With earliest settlement by the Aryan tribes about 3500 years ago, Iran is one of the oldest cradles of the human civilization. Throughout Iran’s history, despite the fact that there were numerous devastating invasions and occupations in the territory, several kingdoms such as Cyrus and Darius helped shape Iran as a distinct political and cultural entity. At the glory of these empires, magnificent architects and builders were brought back to erect architectural masterpieces like palaces, monuments and ceremonial complexes leaving numerous archeological treasures. Series of reforms were made by Darius I to strengthen the ruling of the Achaemenid Empire. To symbolize the power of the rulers, four capitals were kept including a grand palatial complex newly built in Persepolis (Takht-eJamshid) for formal ceremonies, festive celebrations and receptions of delegations from the vassal nations; Ecbatana for summer hideaway; Babylon for winter and Susa for spring. After Alexander the Great conquered Persia, the palaces were sacked and royal treasures taken away. Destroyed and abandoned, Persepolis was rediscovered at the beginning of the 17th century as the most impressive and extensive archaeological site in Iran, displaying the finest examples of Achaemenian carvings.
Middle East was divided into two large empires in ancient time, with the western part under Roman whereas the eastern part under Greek and latter Roman to become Persia. Due to the ethnic wars, colonization and cultural exchange, under the influence of Greek and Roman, different religions gradually developed from polytheistic to monotheistic, dominating by two major religions namely Christianity and Muslim. After Christianity flourished, Muslim over-whelmed the area in the 7th century up till now due to the special traditions among the Jewish, Persian and Greek.
The name Persia or Persis derived from a province situated south-west of Iran and near the east coast of Persian Bay called Fars or Pars. As the local dialect of this province was widely spoken by the Persians and so it (Farsi) becomes their official language. In 1935, the country’s name was changed to Iran, derived directly from Aryan (meaning “of noble origin”).
The relics in Iran are wonderful combinations of Ancient Greek, Egypt and Mongol arts and crafts, which are notable historical and cultural heritage. Nowadays, Iran is still filled with strong Islamic atmosphere of ancient Persia. Tehran, its capital, is the artistic centre of West Asia. Its historical sites are classical architectural masterpieces. Isfahan, meaning half of the world, is the hometown for Shiite sect of Islam with magnificent mosques and palatial architectures everywhere. In the hustle and bustle bazaars, colourful and special local arts and crafts are made in front of you at the traditional workshops and then displayed in varieties. Shiraz is famous for its poets and paintings.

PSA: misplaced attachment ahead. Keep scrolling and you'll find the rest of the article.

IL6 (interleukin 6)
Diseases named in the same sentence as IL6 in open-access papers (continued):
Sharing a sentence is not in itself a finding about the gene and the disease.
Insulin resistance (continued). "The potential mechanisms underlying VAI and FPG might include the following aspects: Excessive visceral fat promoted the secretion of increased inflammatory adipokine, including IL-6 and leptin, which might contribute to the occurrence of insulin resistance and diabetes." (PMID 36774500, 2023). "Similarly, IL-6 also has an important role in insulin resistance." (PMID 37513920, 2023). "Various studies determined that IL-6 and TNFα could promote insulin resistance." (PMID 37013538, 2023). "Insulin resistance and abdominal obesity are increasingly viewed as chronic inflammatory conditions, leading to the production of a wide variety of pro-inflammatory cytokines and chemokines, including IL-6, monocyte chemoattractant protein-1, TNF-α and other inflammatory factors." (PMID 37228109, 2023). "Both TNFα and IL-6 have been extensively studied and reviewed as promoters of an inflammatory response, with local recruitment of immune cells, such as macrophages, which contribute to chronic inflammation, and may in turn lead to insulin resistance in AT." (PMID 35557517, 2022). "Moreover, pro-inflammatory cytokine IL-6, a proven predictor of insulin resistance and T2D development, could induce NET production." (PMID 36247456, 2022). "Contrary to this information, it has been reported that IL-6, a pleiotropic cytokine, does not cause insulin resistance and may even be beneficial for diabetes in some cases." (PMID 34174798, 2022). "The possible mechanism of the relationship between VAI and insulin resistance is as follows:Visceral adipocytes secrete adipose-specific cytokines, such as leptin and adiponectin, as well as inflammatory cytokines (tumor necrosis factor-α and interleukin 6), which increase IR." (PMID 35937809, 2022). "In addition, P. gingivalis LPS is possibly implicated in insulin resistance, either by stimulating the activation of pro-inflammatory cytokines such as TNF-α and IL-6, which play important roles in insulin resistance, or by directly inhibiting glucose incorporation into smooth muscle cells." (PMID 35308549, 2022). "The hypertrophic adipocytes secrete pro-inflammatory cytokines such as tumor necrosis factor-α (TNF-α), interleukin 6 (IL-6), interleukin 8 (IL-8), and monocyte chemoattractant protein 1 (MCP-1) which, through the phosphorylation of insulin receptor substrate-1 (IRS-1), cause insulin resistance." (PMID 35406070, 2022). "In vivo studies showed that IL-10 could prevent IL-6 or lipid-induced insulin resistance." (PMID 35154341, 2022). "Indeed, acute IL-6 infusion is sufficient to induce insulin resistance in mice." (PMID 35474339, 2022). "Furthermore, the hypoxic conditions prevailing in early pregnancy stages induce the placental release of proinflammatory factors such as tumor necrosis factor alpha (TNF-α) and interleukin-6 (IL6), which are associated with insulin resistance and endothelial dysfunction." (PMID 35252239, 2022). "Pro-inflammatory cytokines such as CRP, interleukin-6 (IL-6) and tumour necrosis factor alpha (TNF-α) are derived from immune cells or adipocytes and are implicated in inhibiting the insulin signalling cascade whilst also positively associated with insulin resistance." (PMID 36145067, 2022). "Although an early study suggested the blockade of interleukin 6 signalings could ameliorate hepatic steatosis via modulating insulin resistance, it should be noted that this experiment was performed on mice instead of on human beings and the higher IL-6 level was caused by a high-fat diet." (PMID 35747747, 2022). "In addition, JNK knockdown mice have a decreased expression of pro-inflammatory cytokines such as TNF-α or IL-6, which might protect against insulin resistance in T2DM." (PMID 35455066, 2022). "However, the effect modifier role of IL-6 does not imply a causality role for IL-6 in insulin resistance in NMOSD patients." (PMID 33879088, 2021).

Iran used to be called Persia, a name derived from Fars province where the Aryan tribes had settled. In 1935, Reza Shah had the country’s name changed to Iran, derived directly from Aryan (meaning “of noble origin”). In 1979, the country was officially named Islamic Republic of Iran.
Known as a Middle Eastern country, Iran is located in West Asia with neighbouring countries such as Armenia, Azerbaijan and Turkmenistan to the north; Turkey and Iraq to the west, Afghanistan and Pakistan to the east. To the south, it is bordered by the Persian Gulf and the Gulf of Oman. Its capital, Tehran, is not just the biggest city in Iran, but also the political, cultural, commercial and industrial centre of the nation. Iran is rich in natural resources, including petroleum, natural gas, coal, chromium, copper, iron ore, lead, manganese, zinc, sulfur. It is the second-largest oil producer and exporter in OPEC after Saudi Arabia.
Iran’s long and intriguing history has made the country a mystery one. The fascinating Persian Empire and the rise and fall of the glorious kingdoms have amazed both archaeologists and explorers. Currently there are over 10 UNESCO World Heritage Sites in Iran, including the world-renowned Persepolis, the capital of the Achaemenid Empire during 550 BC – 330 BC. Destroyed and abandoned, Persepolis was rediscovered at the beginning of the 17th century as the most impressive and extensive archaeological site in Iran, displaying the finest examples of Achaemenian carvings.